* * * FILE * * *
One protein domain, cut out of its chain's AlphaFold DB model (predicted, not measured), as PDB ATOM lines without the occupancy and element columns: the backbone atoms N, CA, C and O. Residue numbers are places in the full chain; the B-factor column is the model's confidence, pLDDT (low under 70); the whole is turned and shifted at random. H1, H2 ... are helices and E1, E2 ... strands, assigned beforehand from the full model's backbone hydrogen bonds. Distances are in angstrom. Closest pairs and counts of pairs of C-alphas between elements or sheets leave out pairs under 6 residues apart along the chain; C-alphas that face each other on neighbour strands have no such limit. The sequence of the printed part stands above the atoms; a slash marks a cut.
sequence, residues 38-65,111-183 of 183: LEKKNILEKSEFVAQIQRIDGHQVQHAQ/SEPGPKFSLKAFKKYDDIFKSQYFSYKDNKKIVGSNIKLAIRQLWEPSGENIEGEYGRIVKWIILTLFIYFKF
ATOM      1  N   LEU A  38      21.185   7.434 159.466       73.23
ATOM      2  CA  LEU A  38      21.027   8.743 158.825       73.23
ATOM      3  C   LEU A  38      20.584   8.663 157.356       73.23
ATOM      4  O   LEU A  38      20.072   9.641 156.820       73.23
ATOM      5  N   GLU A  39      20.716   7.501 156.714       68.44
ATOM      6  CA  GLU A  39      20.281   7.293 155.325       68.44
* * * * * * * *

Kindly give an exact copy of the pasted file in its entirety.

One protein domain, cut out of its chain's AlphaFold DB model (predicted, not measured), as PDB ATOM lines without the occupancy and element columns: the backbone atoms N, CA, C and O. Residue numbers are places in the full chain; the B-factor column is the model's confidence, pLDDT (low under 70); the whole is turned and shifted at random. H1, H2 ... are helices and E1, E2 ... strands, assigned beforehand from the full model's backbone hydrogen bonds. Distances are in angstrom. Closest pairs and counts of pairs of C-alphas between elements or sheets leave out pairs under 6 residues apart along the chain; C-alphas that face each other on neighbour strands have no such limit. The sequence of the printed part stands above the atoms; a slash marks a cut.
sequence, residues 38-65,111-183 of 183: LEKKNILEKSEFVAQIQRIDGHQVQHAQ/SEPGPKFSLKAFKKYDDIFKSQYFSYKDNKKIVGSNIKLAIRQLWEPSGENIEGEYGRIVKWIILTLFIYFKF
ATOM      1  N   LEU A  38      21.185   7.434 159.466       73.23
ATOM      2  CA  LEU A  38      21.027   8.743 158.825       73.23
ATOM      3  C   LEU A  38      20.584   8.663 157.356       73.23
ATOM      4  O   LEU A  38      20.072   9.641 156.820       73.23
ATOM      5  N   GLU A  39      20.716   7.501 156.714       68.44
ATOM      6  CA  GLU A  39      20.281   7.293 155.325       68.44